Abuse. We see it within our perspective communities and we typically speak up about it when it’s obvious and lives are in danger. Sometimes we fearfully and selfishly shrink away from the situation in hopes that we are misinterpreting what we are witnessing. Other times, we fake politeness and say to ourselves, “Well, it’s none of my business.” But in Genesis, there’s One who not only sees the situation, but speaks to it; and their name is, El-Roi.
Hagar appears in Genesis 16 as Sarai’s “Egyptian slave-girl” who Sarai gives to Abram to sleep with, in hopes that she would have a child by way of Hagar. Rabbinical tradition claims her to be the daughter of pharaoh. In Islamic tradition, Hagar (Hajar) is never mentioned by name in the Quran, but is alluded to. One stream of Islamic tradition believes her to be the daughter of King Maghreb who was killed by pharaoh Dhu l-'arsh, and thereby was captured, ending up in the household of pharaoh. Another stream within Islamic tradition believes Hagar to be the daughter of an Egyptian King who is given to Abram as compensation for approaching Sarai, as Abram's sister, instead of his wife.
Many folks feel all of the above during the holiday season from Thanksgiving to New Year’s Day. Sadly, these are the terms many clergy persons use to describe themselves during the entire season of pandemic.
“Almighty God, give us grace to cast away the works of darkness and put on the armor of light…”
Book of Common Prayer p. 211
It’s important for us to recognize the power of darkness and evil in our world. We see it in our own lives. We see it in young adults struggling to find their way. We see it in our politics and government. Darkness and evil are at work all around us, and we need to respect their power.
Our people taught me that if we can overcome our fears, if we can acquire understanding and wisdom, we can carry light through the darkness. This is the same as the teaching of Jesus, “Let your light shine…” The power of the Creator and the life-giving Spirit will be with us as we confront the darkness.
Through our liturgy, we express who we are and what we believe. This is most profoundly done in the Eucharistic rite, in which we come together as the Body of Christ, we receive the Body of Christ, and we become the Body of Christ, more and more. In this season of COVID, that expression and formation has been interrupted. We are finding ways to adjust, certainly. And we are grateful for the technologies that allow us to gather, to watch, to listen, to be formed in our faith. But as the season of COVID stretches out, we find ourselves to be a people of longing – longing to be together, longing to worship God in song and movement, longing for the Sacrament of the Body of Christ.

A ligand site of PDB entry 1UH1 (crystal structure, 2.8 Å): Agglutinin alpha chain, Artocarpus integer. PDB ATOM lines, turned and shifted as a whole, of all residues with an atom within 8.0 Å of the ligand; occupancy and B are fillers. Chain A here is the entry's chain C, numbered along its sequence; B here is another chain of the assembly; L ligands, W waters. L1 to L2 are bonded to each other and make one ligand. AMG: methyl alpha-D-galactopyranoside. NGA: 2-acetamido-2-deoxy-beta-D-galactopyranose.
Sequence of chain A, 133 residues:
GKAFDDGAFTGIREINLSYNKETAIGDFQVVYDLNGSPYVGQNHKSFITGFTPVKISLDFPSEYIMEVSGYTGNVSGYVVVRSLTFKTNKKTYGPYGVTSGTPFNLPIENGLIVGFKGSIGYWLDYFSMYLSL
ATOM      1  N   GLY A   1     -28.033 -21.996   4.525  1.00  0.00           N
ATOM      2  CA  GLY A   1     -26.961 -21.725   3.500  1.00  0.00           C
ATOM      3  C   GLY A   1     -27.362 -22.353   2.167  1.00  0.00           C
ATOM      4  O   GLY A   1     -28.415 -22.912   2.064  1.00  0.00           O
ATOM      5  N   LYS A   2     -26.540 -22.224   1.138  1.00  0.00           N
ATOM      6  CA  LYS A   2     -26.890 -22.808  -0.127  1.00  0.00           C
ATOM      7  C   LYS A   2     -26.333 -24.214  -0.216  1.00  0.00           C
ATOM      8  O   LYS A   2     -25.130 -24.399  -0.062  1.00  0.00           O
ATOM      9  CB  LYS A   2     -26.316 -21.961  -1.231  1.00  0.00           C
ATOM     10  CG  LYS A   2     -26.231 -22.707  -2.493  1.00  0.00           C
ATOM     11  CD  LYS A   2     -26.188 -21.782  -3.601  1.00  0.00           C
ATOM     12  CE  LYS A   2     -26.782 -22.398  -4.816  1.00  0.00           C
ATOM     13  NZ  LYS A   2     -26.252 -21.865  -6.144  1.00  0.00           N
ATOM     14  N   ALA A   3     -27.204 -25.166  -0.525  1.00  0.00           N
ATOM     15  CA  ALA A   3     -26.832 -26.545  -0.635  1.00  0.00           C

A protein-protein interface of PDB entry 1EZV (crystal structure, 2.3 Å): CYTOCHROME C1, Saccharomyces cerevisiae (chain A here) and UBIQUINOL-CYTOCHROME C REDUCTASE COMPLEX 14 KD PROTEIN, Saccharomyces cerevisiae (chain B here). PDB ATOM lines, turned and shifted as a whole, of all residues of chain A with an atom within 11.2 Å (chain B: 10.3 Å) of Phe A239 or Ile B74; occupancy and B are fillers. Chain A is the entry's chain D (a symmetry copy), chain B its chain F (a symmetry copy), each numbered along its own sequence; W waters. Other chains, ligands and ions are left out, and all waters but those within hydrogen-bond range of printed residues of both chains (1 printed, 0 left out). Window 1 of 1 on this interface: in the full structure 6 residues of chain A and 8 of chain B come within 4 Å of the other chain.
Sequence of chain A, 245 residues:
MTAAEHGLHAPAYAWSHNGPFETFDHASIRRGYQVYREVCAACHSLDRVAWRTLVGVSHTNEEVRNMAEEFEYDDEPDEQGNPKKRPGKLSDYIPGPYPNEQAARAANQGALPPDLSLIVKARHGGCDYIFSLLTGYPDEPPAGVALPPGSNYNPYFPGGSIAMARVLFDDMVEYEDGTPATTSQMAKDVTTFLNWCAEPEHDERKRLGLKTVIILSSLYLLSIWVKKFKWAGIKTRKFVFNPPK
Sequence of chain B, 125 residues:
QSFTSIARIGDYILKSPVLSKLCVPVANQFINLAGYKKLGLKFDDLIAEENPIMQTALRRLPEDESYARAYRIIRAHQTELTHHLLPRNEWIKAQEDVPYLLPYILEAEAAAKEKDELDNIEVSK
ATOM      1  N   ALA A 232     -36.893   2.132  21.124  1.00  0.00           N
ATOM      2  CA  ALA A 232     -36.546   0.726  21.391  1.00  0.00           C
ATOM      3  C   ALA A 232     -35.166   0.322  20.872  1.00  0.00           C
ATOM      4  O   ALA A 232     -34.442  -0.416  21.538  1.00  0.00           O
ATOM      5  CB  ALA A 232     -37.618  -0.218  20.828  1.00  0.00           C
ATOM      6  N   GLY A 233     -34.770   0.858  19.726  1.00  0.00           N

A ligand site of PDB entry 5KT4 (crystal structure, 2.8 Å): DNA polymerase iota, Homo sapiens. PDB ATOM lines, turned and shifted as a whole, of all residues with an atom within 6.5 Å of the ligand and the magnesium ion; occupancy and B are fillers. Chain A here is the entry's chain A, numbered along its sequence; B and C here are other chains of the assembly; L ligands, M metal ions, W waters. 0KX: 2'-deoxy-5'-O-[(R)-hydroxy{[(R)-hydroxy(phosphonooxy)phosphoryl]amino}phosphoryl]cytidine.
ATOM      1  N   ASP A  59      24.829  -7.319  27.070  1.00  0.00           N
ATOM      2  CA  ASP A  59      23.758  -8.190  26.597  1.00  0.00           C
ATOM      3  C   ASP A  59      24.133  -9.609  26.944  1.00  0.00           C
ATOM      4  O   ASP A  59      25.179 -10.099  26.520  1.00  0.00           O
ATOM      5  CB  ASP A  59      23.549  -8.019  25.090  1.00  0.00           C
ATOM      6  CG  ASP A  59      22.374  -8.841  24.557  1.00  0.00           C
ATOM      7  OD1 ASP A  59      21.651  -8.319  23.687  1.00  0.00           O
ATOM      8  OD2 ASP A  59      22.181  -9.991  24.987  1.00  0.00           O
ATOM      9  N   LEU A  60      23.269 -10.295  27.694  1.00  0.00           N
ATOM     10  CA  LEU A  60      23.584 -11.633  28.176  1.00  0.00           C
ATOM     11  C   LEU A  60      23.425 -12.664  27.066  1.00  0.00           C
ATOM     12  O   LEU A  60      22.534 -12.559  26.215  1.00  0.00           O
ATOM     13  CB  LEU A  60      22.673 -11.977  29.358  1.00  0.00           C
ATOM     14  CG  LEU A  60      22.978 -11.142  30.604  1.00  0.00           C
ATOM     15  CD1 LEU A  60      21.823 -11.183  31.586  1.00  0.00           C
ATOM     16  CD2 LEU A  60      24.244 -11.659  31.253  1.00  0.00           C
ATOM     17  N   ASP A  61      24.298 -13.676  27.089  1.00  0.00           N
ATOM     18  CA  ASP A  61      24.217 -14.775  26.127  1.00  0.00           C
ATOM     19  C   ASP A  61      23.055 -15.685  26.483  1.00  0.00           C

In many ways, the season of Advent couldn’t have been better timed this year. For while the season includes themes of preparation and anticipation, it also holds space for longing and waiting and weariness. As the Church of the Advocate gathers on Zoom this Advent, we include a Liturgy of Longing. The liturgy was adapted from a blog post by James Koester, of the Society of Saint John the Evangelist (SSJE), The Sacrament of Our Longing. Through it, we acknowledge our longing and our thirst, and we realize our oneness with all the people of God who thirsted before us. Wherever we are, we drink a cup of water, and we are reminded of God’s promise to be with us and to give us something to drink.
“Save the church from extinction!” cry the books, consultants, webinars, and sermons. Like Old Testament prophets they plead with us to love unconditionally, befriend the poor, and acknowledge our corporate racism in order to bring about reconciliation. In short, we are to examine ourselves, acknowledge our sins, and change.
It’s difficult work, this guilt identifying and change. That’s why there are so many books, consultants, webinars, and sermons about it. As much as I pray for their success (full disclosure, I am a consultant), I have seen a brighter source of light for the future. It is the Holy Spirit’s calling of new people to ordained ministry as deacons and priests.
Apostolic hazing. I know. Sounds harsh, doesn’t it? Unfortunately in many cases the term is warranted. There are too many stories of aspirants and ordinands coming out of the discernment/ordination process feeling emotionally scarred, financially strained, depressed, angry, discarded, blackballed, humiliated, along with not being able to fully trust others. Some of the hurdles that are put before people seeking Holy Orders are downright cruel. Here are some of the things you’ve might have heard, experienced, witnessed, or actively participated in:
● Constantly moving targets for them to meet, only for the target to be changed up again
● Making people go to seminaries that the bishop is fond of, without considering the life circumstances of the aspirant (job, housing, passport, family, finances, distance, etc.).